However, a few figures might help us put it into perspective.1

*The salary of kabuki star Ichikawa Danjūrō I (1660-1704) peaked at 800 ryō.
*Yoshizawa Ayame I (1663-1729) was the first kabuki actor to attain an annual salary of 1000 ryō.
*The Kansei Reforms, in 1794, two years before our play is set, put a cap on kabuki actors’ salaries of 500 ryō.
*In 1711, a high-ranking hatamoto (direct retainer to the Shogun, rather than to a provincial daimyo) earned 483 ryō.

It’s only a rough estimate, and fairly sloppy, but let us assume for a moment that we can apply this figure of 483 ryō to 1796, eighty years later. If a high-ranking hatamoto is earning less than 500 ryō (and has expenses in excess of his income!), then this ten gold pieces that Oshika has supposedly given to Mitsugi is fully one fiftieth of what a very high-ranking samurai (or a top-ranking kabuki actor) is earning. Mitsugi himself is only a low-ranking Shrine priest – surely, it’s safe to assume that this ten gold pieces is a rather sizeable sum for him. What is his annual income? Ten ryō? Twenty? Fifty? I can’t imagine it would be above 100, or maybe 150 or 200 at the absolute most.

Cecilia Segawa Seigle, in her volume on the Yoshiwara, suggests an arbitrary conversion rate of $450 to one ryō, and suggests that one’s first visit to a major Yoshiwara bordello could cost as much as 10 ryō, including tips to the nakai (serving girls) and taikomochi (men who work in the teahouse) [hey hey! I get tips!].

One website, giving a rundown of typical Edo period prices, costs, and incomes indicates that an officer of the law, i.e. an officer of the magistrate’s office (奉行所同心) earned about 28 ryō a year.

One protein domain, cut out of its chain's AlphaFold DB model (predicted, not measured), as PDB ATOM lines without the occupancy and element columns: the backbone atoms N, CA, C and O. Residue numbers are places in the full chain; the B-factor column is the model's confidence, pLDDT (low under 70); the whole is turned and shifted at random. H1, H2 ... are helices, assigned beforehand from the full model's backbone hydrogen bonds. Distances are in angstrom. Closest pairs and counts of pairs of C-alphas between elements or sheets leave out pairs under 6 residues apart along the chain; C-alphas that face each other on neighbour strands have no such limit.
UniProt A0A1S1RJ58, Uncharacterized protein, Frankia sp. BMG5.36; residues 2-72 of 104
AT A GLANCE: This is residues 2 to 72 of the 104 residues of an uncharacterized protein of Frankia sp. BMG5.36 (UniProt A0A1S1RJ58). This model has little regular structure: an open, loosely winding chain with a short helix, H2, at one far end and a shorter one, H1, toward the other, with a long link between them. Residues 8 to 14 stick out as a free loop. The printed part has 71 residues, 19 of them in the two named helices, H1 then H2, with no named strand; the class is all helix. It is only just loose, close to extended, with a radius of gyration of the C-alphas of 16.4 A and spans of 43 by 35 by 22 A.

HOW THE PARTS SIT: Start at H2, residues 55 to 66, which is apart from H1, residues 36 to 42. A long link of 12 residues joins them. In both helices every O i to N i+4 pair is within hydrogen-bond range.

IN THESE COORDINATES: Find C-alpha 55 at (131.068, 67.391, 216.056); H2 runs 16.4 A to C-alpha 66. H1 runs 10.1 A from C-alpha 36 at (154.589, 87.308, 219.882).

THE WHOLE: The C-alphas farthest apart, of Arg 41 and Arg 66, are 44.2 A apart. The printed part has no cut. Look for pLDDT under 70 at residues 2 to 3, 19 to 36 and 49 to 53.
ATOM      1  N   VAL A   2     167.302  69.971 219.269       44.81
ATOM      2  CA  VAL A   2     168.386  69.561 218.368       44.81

Seeing a play at Ryōgoku in Edo cost 32 mon in 1820, or roughly 1/125th of a ryō, at 4000 mon to the ryō. Sending your child to temple school (terakoya) for a year cost up to 1/4 of a ryō, while hiring a maid cost roughly two or three ryō for a year. Buying a small room in Edo (roughly 80 square yards or 66 square meters) was 360 ryō.

So, in the end, I am not sure what we can say about quite how much money 10 gold pieces (ten ryō) is to Mitsugi or to Oshika, as we don’t really know their incomes. On the one hand, in terms of income, ten ryô might be a very sizeable portion of Mitsugi’s annual income – anywhere from 1/10th to 1/2 of his total annual funds. But, on the other hand, in terms of prices or costs, ten ryô could just be the price of visiting the Aburaya a few times. I guess it becomes clear that Mitsugi has been living far beyond his means. Even a high-ranking samurai like Manjirô (son of the Chief Counselor to the daimyo of Awa province), whose income is presumably much more than Mitsugi’s, got himself into debt with the teahouse, and had to pawn the precious Aoi Shimosaka sword.